Today we’ll share a timeless principle for solving all of your problems that’s amazingly simple. But first, let’s discuss three ways that DON’T solve problems.
- Ignore it and hope it will go away.
Some people get overwhelmed by an abundance of problems. They don’t know where to begin solving them so they just don’t begin solving them.
Result: The problems usually just get bigger and bigger.
- Use a knee-jerk reaction.
Other people just jump to a solution. They don’t aim; they just fire. It may or may not be the right solution, but it doesn’t matter – they’ve got it off their plate.
Result: They may end up with a bigger, more complex problem down-the-road.
- Approach it willy-nilly.
Still other people have no problem-solving process. They try a little of this and little of that. They don’t have any order so they don’t approach their most pressing problems in an orderly way.
Result: The problems just keep piling up.
James Clavell wrote a great novel called Noble House. It inspired a mini-series in which Pierce Brosnan played the CEO of Struan’s. Struan’s was the Noble House, the most prestigious trading firm in Hong Kong.
He inherited a number of problems from his predecessor. Now, he has a severe shortage of cash. He’s overextended with his bank. His stock price is falling rapidly. He faces a raid on his company by an American businessman, who has inside information. His Hong Kong rival is trying to bury him. The founder of Struan’s had made a promise to the locals that he must fulfill.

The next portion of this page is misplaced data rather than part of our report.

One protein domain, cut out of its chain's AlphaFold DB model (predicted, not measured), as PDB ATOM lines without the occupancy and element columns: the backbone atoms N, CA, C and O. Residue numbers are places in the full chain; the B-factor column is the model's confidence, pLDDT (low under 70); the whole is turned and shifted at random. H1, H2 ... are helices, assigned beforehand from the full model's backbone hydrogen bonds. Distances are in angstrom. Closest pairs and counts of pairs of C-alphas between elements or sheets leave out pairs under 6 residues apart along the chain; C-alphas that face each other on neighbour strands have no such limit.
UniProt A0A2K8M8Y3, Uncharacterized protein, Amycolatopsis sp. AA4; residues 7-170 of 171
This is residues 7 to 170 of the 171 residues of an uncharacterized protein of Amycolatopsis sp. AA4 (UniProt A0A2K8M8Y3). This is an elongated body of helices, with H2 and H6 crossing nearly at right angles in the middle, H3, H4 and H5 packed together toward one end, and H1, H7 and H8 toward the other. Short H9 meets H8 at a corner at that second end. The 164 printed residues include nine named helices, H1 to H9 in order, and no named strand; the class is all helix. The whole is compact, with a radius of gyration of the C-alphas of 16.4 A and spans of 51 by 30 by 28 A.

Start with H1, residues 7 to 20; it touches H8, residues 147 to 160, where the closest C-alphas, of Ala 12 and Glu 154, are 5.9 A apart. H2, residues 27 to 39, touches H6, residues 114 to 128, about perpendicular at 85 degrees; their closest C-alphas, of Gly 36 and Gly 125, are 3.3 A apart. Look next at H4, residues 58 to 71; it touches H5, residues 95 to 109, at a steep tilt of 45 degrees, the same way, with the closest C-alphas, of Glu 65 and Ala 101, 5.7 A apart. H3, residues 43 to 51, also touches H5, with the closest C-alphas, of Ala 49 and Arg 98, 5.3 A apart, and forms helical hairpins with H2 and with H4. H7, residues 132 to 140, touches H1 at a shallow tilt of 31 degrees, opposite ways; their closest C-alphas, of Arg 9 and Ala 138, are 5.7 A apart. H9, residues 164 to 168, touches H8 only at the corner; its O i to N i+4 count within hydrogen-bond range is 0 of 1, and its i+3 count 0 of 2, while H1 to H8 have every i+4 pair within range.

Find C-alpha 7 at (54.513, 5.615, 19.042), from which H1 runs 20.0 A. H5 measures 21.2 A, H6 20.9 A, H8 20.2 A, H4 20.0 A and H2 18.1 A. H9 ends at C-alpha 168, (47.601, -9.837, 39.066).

His world is crashing in around him! It seems that everybody wants something from him. Yet few are willing to give him any help.
In the end, he managed to overcome all the odds and Struan’s remained the Noble House. How did he do it?
By looking at his problems the Chinese way. It’s a simple, two-step process to solve all of your problems:
- Put all of your problems into their individual compartments.
Picture yourself at your bank. You’re in the safe deposit area. You see box after box after box.
Take each problem and put it in its own box. You may group similar problems together, but each one should have its very own box. That will be very important for the second step.
Put them away to de-clutter your mind. Because if you try to solve all of them, you end up solving none of them. So this first step is very important!
Not to mention, there are new problems surfacing all the time. Just keep putting them away so you’re ready for the second step.
- Pull one problem out at a time when, and only when, you’re ready and able to deal with it.
Sounds simple, doesn’t it? But how do you determine what problem to pull out? It’s a matter of timing – do you have the resources available? Do you have the time, the money, and any other required resources? If not, keep it tucked away.
So when you open up the compartment, do you keep it open until it’s completely solved? Not necessarily! You may pull it out, do as much as you can and then put it back and pull out another one. Keep repeating until all your problems are solved!
A lot of people never look at their problems this way. There’s a real calming effect when you do, because you don’t have all of your problems staring at you all at once!
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Next week, we’ll expand on this subject by sharing a problem-solving process we call SOLVE IT.
For our bigg quote today, we thought it only appropriate to consult with Confucius, who said,
Even when complications arise, keep it simple and SOLVE IT!
Next time, we’ll offer some advice that’s not for the faint-of-heart. Consider yourself warned! We’ll discuss a common perception that keeps many people from succeeding bigg! Until then, here’s to your bigg success!